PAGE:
History of Public Education in the U.S.

Abby Germann
June 6, 2024

The development of equity in education and how public education has evolved in the United States 

Before colonization, Indigenous populations developed their own educational systems, passing down culture, history, and technical skills. They were erased as North America was colonized and replaced with public schools. However, these early schools weren’t equitable. Through various lawsuits, huge steps were taken in granting all students better access to education. Eventually, online learning emerged and evolved as technology has improved, as a health necessity, and a solution to the teacher shortage. 

What were indigenous education practices in the U.S.?

Prior to the arrival of Christopher Columbus and the forced assimilation of the indigenous population of North America, the native people had thousands of years of educational tradition. As explored in History and Foundation of American Indian Education” by Stan Juneau, an emphasis on respect, tradition, and knowledge was passed from one generation to the next. 

The practice of sharing the history, religion, and culture of each tribe was done through storytelling and oral tradition as well as practical teaching. The major distinction from our modern American learning model is the focus on learning through imitation and other nontraditional teaching methods as opposed to basic memorization. 

As the Indigenous population grew, smaller factions formed with their own culture. The ability of the factions to develop and interact supports the theory that a communication and education system developed mutually across the country.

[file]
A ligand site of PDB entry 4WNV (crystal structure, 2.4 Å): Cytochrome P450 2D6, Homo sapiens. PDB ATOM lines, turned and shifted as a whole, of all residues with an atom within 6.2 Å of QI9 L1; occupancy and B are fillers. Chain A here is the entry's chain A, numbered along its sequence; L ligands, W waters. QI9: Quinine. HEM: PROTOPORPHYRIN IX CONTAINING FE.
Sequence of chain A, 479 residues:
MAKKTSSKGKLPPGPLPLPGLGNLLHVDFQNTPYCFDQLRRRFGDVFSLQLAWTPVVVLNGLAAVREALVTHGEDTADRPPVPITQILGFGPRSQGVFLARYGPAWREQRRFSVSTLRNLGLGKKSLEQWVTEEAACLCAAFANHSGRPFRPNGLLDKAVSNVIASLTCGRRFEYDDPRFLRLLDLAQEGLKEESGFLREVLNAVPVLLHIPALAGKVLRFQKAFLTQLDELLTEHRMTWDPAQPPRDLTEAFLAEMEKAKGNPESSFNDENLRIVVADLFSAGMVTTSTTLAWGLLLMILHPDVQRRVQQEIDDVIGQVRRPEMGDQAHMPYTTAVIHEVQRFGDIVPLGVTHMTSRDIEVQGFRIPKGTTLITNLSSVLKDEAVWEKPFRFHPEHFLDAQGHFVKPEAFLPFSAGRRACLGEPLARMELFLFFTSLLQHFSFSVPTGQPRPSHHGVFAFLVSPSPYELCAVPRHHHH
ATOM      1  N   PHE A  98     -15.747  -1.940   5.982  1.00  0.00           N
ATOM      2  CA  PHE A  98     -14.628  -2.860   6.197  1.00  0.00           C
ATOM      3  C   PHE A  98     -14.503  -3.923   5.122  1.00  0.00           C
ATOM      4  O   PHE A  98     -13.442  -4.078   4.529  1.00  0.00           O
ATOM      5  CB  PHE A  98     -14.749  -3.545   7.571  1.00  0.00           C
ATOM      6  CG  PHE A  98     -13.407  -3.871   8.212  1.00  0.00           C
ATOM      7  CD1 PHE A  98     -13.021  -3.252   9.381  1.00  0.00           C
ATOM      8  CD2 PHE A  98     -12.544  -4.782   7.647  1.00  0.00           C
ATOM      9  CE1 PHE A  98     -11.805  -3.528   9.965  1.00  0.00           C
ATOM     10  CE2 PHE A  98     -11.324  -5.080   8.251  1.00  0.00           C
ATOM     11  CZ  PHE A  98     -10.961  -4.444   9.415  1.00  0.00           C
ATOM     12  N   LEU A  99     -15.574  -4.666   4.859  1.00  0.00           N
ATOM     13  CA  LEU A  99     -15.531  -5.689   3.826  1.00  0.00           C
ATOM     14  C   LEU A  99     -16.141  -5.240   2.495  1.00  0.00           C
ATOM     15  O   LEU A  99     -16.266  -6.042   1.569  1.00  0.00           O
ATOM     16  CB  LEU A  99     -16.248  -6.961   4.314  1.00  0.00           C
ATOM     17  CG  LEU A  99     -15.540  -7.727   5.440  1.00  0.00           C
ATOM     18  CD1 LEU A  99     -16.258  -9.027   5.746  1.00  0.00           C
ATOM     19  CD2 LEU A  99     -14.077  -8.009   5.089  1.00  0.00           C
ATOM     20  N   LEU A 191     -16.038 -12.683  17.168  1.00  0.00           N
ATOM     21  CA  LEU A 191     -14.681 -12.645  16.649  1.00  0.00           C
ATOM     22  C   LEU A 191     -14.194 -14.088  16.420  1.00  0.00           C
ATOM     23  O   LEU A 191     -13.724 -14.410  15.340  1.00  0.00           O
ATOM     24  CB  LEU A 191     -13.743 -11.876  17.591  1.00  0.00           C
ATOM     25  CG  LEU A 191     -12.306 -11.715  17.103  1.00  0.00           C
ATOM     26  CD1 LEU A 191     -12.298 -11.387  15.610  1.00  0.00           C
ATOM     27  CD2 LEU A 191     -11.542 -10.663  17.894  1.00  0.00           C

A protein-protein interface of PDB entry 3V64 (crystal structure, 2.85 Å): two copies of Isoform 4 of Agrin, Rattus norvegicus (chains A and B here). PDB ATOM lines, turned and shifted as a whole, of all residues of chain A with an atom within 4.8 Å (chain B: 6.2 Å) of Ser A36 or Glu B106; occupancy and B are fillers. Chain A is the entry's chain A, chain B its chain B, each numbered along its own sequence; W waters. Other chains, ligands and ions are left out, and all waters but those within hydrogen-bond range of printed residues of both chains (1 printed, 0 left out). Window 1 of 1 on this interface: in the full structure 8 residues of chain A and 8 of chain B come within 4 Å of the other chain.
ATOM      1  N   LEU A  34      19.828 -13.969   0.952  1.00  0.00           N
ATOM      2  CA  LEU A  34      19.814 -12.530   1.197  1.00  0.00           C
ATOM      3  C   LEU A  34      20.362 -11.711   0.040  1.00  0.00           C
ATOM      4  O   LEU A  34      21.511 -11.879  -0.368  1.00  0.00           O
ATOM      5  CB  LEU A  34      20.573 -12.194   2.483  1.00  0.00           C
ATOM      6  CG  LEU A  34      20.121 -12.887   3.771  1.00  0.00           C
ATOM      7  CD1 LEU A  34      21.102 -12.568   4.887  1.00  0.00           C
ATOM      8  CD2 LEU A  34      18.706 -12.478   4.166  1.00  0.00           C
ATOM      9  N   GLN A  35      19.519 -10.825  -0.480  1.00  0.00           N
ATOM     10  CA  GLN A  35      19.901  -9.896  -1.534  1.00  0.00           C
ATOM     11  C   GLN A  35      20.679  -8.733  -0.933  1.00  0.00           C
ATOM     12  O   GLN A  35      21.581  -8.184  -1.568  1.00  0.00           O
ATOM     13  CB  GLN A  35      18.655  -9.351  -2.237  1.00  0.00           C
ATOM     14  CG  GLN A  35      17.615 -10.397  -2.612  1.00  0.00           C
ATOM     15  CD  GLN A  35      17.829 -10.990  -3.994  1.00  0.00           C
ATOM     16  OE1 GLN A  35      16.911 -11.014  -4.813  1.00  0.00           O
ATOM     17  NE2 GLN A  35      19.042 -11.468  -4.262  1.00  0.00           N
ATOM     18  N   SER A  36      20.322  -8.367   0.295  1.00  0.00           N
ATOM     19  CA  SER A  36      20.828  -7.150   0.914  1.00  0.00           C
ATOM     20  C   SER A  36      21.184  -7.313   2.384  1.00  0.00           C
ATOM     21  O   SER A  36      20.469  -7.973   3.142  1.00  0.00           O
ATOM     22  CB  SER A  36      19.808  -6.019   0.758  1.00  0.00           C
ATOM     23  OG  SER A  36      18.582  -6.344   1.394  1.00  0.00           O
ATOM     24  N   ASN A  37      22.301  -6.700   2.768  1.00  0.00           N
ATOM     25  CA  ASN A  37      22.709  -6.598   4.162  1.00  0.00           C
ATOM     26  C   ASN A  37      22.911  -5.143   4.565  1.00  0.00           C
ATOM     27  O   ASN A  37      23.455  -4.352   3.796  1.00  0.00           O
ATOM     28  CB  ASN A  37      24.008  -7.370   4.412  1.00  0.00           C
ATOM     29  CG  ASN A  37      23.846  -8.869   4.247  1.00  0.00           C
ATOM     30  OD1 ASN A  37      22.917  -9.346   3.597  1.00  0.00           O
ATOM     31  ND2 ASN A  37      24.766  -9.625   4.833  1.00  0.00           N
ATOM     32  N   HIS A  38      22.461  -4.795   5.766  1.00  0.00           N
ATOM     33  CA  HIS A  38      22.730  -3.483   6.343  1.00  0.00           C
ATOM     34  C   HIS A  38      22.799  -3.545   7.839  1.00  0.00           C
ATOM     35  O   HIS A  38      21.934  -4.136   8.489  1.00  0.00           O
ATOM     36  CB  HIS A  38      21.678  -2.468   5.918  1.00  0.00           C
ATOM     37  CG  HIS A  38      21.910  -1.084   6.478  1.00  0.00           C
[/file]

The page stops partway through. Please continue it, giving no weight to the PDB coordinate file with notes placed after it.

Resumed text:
The existence and ability of these tribes to interact socially and economically reveals the strength of the existing education system. Additionally, the imposition of the European educational system did not happen all at once. The period of Indian Removal in the 1830s was happening on the West Coast at the same time the tribes of Montana and the Great Plains were barely interacting with European settlers. 

The University of Minnesota explains the relationship between European residential schools and generational trauma. Young Native Americans were forced away from their tribes, made to cut their hair and stripped of their native names, and were abused in residential schools. The systematic trauma of boarding schools and forced assimilation is the direct cause of under-preparedness for college. It is a result of only intending for the population to perform menial labor as opposed to being encouraged to pursue higher education. The forced assimilation of native people to European schools is detrimental to higher education for Indigenous students to this day. 

Indigenous children before starting school at a residential school. 

What were schools like in the 13 colonies?

European settlers had a method of education similar to the indigenous population before the establishment of a public school system. The Foundation for Economic Education explores the origins of public schools. Especially in the northern 13 colonies, education was passed on at home and small schools, churches, apprenticeships, and private study. Education relied on community. Despite this system’s reliance on wealthy private benefactors, it was majorly a voluntary effort. 

The motivation to have a literate population stems from the religious initiative to regularly read the Bible and participate in town meetings, encouraging influence in local government. The rural South had significantly less schooling, only wealthy white children had private tutors and virtually all black children were uneducated. 

As the desire for more education grew, the establishment of secondary schools started in New England. The local communities supported and controlled their schools after the initiation by the colonial governments. 

The demand for schooling was so great that hundreds of schools started appearing and quality teaching was established by weeding out ineffective teachers. Because there were no unions or guilds, only teachers who had satisfied customers could afford to keep teaching.